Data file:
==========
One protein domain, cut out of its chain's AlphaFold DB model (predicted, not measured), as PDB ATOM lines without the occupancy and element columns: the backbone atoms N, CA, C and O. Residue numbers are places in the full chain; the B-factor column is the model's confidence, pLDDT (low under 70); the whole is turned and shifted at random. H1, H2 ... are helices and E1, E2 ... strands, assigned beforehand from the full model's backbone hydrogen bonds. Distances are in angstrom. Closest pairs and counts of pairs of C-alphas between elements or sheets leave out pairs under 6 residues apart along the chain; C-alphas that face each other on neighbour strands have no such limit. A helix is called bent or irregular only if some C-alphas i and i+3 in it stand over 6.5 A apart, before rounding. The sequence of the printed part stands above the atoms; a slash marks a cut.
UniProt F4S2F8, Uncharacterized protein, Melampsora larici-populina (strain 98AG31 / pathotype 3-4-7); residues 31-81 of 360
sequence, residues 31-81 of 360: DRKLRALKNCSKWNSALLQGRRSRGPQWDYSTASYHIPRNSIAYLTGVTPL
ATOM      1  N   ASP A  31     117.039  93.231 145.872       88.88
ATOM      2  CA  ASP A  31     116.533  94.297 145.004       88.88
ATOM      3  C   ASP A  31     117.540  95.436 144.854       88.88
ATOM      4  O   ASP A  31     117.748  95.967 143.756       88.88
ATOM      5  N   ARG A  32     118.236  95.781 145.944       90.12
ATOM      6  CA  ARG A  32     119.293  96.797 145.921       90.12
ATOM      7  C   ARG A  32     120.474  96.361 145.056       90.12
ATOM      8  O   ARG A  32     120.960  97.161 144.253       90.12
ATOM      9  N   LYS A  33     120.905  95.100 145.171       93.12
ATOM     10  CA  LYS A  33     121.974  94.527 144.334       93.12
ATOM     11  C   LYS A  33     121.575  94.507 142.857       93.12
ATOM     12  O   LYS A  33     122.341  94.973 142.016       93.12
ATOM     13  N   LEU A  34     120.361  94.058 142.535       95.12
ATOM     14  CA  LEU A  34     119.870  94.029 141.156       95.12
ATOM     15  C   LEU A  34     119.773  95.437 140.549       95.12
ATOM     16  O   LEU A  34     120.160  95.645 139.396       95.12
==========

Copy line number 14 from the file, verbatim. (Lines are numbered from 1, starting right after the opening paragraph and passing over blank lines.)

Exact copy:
ATOM     12  O   LYS A  33     122.341  94.973 142.016       93.12